ANNE FARIS: I’d like to welcome Associate Professor Claire Smith as our second speaker. She’s from Flinders University in South Australia where she commenced teaching archaeology in 1998. Her primary research interests are in Australian archaeology, especially rock art. While she has conducted field research with Aboriginal communities in Australia, Asia and North America, she mostly works with Aboriginal people from the Barunga and Wugullar communities in the Northern Territory and has completed fieldwork there annually since 1990, and she also works with the Ngadjuri people from South Australia. She has a particular interest in bringing about sustainable, long-term changes in community attitudes to Aboriginal people through the school curriculum and through enhancing community appreciation of the unique accomplishments of Indigenous Australians.
In addition to teaching, writing and editing books, Claire is the President of the World Archaeological Congress. She has been part of a project to support archaeological education and training in economically disadvantaged countries. Her talk today will discuss social issues around a range of memorials and sacred sites in the Barunga–Wugullar region of the Northern Territory. Thank you, Claire.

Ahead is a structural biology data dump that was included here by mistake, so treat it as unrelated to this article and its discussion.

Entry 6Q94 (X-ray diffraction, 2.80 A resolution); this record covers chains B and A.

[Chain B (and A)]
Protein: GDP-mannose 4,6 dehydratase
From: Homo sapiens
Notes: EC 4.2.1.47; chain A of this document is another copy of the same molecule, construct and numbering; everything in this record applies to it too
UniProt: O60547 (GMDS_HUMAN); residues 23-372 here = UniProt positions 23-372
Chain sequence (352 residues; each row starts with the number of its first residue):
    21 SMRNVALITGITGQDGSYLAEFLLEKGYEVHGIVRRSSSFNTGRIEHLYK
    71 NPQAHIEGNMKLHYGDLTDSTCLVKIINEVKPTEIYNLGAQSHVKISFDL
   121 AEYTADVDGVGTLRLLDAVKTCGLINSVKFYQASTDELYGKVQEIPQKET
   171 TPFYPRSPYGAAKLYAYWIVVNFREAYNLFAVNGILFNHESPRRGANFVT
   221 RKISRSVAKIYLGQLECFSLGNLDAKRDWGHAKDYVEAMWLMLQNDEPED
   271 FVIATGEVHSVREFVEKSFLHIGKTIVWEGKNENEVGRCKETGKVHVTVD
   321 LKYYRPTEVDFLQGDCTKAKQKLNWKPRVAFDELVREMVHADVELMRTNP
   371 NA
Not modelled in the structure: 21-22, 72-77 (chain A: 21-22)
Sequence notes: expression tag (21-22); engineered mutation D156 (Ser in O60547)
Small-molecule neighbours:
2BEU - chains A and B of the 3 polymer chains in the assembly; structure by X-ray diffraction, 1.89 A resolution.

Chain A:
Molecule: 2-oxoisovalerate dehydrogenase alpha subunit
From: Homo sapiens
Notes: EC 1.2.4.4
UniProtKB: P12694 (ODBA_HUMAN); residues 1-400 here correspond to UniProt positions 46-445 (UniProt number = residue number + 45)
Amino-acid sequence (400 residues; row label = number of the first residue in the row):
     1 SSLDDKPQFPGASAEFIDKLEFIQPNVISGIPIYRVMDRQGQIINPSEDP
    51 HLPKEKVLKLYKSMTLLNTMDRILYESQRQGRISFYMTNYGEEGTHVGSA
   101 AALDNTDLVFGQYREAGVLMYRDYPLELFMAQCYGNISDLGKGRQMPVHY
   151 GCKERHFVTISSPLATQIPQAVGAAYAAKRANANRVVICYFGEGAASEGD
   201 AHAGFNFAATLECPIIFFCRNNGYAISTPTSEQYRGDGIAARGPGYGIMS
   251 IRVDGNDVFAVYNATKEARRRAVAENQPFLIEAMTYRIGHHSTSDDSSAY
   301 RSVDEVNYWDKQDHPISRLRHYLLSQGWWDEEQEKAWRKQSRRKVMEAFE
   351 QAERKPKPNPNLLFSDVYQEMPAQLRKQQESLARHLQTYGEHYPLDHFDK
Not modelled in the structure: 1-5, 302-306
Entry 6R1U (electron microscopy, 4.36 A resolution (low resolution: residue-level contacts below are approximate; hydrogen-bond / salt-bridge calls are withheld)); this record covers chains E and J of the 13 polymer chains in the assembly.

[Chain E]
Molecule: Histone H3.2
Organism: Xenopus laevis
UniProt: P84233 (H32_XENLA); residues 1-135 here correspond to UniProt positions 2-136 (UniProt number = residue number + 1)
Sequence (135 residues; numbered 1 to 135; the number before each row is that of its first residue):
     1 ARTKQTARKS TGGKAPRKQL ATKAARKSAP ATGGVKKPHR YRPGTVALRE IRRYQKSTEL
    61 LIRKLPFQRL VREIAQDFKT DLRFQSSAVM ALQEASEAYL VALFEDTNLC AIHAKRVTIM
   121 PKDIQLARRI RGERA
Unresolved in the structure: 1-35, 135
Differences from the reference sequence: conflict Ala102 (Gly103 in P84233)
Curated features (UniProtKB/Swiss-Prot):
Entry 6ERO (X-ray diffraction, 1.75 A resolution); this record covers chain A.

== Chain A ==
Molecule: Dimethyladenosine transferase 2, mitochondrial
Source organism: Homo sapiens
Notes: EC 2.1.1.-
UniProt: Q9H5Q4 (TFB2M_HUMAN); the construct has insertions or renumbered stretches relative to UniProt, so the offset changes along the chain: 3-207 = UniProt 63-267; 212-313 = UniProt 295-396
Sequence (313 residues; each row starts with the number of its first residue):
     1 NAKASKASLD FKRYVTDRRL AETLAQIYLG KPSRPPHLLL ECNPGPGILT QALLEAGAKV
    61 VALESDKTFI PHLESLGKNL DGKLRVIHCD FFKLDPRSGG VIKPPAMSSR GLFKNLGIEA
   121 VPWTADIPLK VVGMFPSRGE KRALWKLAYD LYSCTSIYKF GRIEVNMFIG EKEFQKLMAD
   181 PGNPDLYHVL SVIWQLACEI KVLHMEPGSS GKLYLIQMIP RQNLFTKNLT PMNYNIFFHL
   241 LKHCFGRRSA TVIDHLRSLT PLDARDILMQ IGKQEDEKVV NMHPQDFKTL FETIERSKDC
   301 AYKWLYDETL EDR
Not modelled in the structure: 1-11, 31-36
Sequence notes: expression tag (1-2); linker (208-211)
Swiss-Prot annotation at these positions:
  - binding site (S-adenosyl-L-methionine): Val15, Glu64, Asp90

CLAIRE SMITH: For those of you who are attentive, you might notice that the title of my talk has changed slightly. I started off calling it ‘Sacred sites and memorials’ but when I was preparing it yesterday I wanted to move more into the present because I think there are some interesting things happening at the moment. So I’ve added in sites of memory, a little bit extra.
I work in Barunga and Wugullar in the Northern Territory. I work there with my husband Gary Jackson who’s an anthropologist. We originally went to Katherine in 1976. I worked as a barmaid, he worked at the meat works and we had all sorts of interesting normal lives long before I became an academic. Then in 1990, when I was looking for somewhere to do my doctorial research, I went through my local contacts there and went back and did my research there. We’ve been there every year since then. People come and stay with us; we stay with them. We also work in South Australia with the Ngadjuri. I would just like to say that I know the Barunga–Wugullar region very well because I work there all the time. Some of the things that I say can be extrapolated a bit, but some of them are really specific as well. I just don’t want to pretend to be an expert on all of Aboriginal Australia. I really should’ve called the presentation ‘Sites of memory in Barunga Australia or Barunga region’.
This is the general region where we are [image shown]. I have this to show you some of the linguistic diversity that’s there [image shown]. You can see the scale on the map. Barunga is down in Jawoyn country, but it also has a lot of Ngalkpon-speaking people, Rembarrnga, Mielli and others. The kind of linguistic diversity is the kind of linguistic diversity that you get in Europe and the kind of social sophistication is the kind of social sophistication that you get in Europe as well.